Economy and the Balance of Power: The Economic Trends in the South Caucasus Countries


Status quo

A nearly decade old cease-fire in the Nagorno Karabakh conflict is differently commented on by the Armenians and Azerbaijanis. The situation is more perceived as a "bonus" by both sides. The Armenian side makes a positive assessment of the situation, conditioned with the fact that this new generation of Nagorno Karabakh has no idea of how it is to live as a part of Azerbaijan. Eventually, as a new state progresses, it will have its definite role in a possible resolution while, at the same time, realizing that Azerbaijan takes all possible steps to mitigate it.

On the other hand, the situation is assessed as positive by Azerbaijan. It enjoys potential economic prosperity predominantly owing to the expected billions of dollars in oil revenue. How realistic is the Azerbaijani calculation? How seriously is it being analyzed in Armenia? What steps should be taken and what is being done to mitigate it? One thing is obvious enough - all these are questions that frequently fail to become an appropriate topic of discussion. 

Today: what about tomorrow?

The South Caucasus countries have demonstrated impressive results on the general indicators of economic development over the past 2-3 years. Though Armenia is at the top due to the results of thirteen years of cumulative growth, the same is hard to assert in the context of possible future scenarios. It's hard to make "ceteris paribus" assumptions here: either the Georgian "roses" or the Azeri oil can play an essential role, while the economic factor named "Armenian Diaspora" is quite incompatible.


The conclusions frequently made up in the framework of discussions on various development scenarios are stated here:

  • Georgia will become the fastest developing country in our region;
  • This year will mark for Georgia a country with a sharp decrease in the level of corruption;
  • Georgia gained such a competitive advantage in respect to Armenia and Azerbaijan that the prospect of its development should no longer be conditioned with transit transportation and the end of the blockade - as the worst scenario (for Georgia).

Although certain parity has been established between the three South Caucasus countries as a result of their Western-oriented policies, today those trends are being openly changed in favor of Georgia (it's worth mentioning the recent developments regarding NATO membership). Accordingly, a challenge has been presented to Armenia and Azerbaijan: to solve the common problem or become "backward echelons".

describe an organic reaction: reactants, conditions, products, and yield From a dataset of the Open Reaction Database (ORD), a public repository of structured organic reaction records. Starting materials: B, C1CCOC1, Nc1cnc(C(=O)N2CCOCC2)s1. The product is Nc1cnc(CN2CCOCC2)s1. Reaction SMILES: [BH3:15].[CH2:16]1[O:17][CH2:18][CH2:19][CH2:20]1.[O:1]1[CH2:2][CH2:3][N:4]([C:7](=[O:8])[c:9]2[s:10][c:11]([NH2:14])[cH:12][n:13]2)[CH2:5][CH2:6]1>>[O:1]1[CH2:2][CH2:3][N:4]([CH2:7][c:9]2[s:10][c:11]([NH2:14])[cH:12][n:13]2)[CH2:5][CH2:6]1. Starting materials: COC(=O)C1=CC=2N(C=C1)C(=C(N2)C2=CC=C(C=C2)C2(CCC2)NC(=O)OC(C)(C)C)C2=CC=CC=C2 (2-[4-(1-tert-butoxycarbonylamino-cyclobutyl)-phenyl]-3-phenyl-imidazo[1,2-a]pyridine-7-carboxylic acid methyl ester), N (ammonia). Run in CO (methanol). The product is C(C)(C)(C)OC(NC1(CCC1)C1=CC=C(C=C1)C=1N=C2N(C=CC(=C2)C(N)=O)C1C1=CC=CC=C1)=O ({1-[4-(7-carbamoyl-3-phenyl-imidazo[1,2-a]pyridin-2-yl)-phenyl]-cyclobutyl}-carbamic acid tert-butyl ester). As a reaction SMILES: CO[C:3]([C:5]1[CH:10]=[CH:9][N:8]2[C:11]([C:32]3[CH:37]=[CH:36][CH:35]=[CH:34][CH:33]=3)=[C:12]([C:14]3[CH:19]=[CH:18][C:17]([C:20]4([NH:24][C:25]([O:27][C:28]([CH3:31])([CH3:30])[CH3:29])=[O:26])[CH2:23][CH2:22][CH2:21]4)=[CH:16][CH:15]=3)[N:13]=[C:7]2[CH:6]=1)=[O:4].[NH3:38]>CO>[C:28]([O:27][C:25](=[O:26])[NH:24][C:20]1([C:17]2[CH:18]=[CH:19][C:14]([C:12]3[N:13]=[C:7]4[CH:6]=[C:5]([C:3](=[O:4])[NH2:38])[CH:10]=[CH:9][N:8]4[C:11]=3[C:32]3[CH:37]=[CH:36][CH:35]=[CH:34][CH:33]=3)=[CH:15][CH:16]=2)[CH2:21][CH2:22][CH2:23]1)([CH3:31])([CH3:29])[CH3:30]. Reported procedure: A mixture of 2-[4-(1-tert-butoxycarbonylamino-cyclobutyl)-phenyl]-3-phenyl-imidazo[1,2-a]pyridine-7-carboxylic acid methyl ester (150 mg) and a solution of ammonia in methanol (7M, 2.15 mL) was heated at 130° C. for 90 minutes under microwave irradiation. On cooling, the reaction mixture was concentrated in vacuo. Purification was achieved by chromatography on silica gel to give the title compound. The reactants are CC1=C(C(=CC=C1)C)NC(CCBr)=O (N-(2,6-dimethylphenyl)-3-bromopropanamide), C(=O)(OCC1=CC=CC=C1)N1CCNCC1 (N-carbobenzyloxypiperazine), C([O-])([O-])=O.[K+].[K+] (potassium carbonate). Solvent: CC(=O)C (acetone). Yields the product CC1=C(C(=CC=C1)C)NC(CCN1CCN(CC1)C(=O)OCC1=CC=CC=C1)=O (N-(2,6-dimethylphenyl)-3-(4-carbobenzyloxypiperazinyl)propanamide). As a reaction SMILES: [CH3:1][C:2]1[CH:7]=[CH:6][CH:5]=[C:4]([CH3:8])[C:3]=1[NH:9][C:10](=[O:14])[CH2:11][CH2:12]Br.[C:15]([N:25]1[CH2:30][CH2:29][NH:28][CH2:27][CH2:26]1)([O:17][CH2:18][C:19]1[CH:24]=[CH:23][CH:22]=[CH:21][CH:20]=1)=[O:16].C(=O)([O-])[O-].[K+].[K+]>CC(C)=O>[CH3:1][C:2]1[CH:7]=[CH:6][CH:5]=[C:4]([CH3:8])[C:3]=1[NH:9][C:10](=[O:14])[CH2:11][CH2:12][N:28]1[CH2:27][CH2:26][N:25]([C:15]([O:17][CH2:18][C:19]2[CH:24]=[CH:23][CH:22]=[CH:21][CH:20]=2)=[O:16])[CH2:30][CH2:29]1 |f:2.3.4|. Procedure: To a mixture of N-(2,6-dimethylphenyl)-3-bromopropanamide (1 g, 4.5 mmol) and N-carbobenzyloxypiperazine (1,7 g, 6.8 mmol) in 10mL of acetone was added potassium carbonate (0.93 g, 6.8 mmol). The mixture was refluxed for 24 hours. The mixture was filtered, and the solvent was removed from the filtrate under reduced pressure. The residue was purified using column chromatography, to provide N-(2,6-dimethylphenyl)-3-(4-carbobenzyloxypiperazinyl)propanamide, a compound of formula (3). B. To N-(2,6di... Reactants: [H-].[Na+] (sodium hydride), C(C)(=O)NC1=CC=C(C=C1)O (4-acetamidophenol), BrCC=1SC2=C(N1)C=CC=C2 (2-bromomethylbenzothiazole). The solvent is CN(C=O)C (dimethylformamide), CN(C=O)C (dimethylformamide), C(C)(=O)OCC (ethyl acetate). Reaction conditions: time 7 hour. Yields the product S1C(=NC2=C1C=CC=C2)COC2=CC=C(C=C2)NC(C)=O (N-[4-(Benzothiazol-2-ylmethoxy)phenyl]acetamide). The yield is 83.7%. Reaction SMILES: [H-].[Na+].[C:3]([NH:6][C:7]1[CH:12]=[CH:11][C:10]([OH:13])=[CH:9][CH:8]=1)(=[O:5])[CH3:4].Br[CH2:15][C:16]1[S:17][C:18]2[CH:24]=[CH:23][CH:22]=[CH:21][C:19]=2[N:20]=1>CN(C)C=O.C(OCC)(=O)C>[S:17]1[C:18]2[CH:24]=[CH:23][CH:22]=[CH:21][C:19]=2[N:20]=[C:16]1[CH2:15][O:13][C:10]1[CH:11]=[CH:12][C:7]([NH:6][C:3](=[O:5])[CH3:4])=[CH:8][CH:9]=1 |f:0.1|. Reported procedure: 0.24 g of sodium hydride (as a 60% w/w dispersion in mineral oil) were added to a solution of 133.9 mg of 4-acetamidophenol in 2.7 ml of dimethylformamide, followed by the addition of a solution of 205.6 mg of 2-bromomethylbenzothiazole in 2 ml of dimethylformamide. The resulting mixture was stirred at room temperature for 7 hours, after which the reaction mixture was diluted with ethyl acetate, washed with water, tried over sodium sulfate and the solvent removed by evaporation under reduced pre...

Durable democracy, straight line, economic development - Legitimate Democracy is definitely an important factor, nonetheless, not a decisive one. In case of Armenia it's worth analyzing the link between democracy and the economy since:

  • From the parity perspective, Azerbaijani oil profits will become comparable to the achievements in the Armenian economy in the near future;
  • Armenia is a country with an open, yet fragile, economy;
  • Today the economy of Azerbaijan sets up more solid bases of its future development because:
    1. Investments made in the Azerbaijani economy are directed at the sources of economic development and accumulation of free resources, that is oil sector;
    2. The primary target of foreign investments in Armenia is the privatization of large-scale enterprises, and the domestic direction of it is passive construction projects. 

The Approach

If Baku-Tbilisi-Cheyhan oil pipeline can operate as a guarantor of the status quo in political and military aspects, the balance of power, conditioned with economic potential, would most likely be changed when considering a long-term perspective.

What to do?

  • Assure accepted and reproductive democracy;
  • Avoid the race of keeping the planned rate of economic growth for each particular year and instead focus on new, more prospective and "competitive" approaches.

In the context of strategic importance of Armenia's economic growth, most people think first about investment promotion and collaboration with the Diaspora. Perhaps both are technocratic solutions since the problem isn't observed under the "systemic microscope". And, if in the case of investment promotion, system thinking necessitates democracy, and not merely negotiations with investors, then the systemic approach of economic relations with the Diaspora hasn't been revealed yet. Currently Diaspora relations in the economic field have a general character and are mainly limited to negotiations with a few wealthy people. The "Diaspora" externality for Armenia can work only when sinking. 

Today the war has been moved from the battlefield to the information field. Tomorrow, the avoidance of the escalation of the conflict motivated by economic factors will require completely new approaches, "high-quality" investments, modern mechanisms of financial and economic security, etc.

The paper is elaborated based on the opinions passed by the participants of the discussion on "Economy and the Balance of Power: The Economic Trends in the South Caucasus Countries" held in December 21, 2004, in the International Center for Human Development. The participants of the round-table were freelance analysts, government officials, members of the media and representatives of international institutions.



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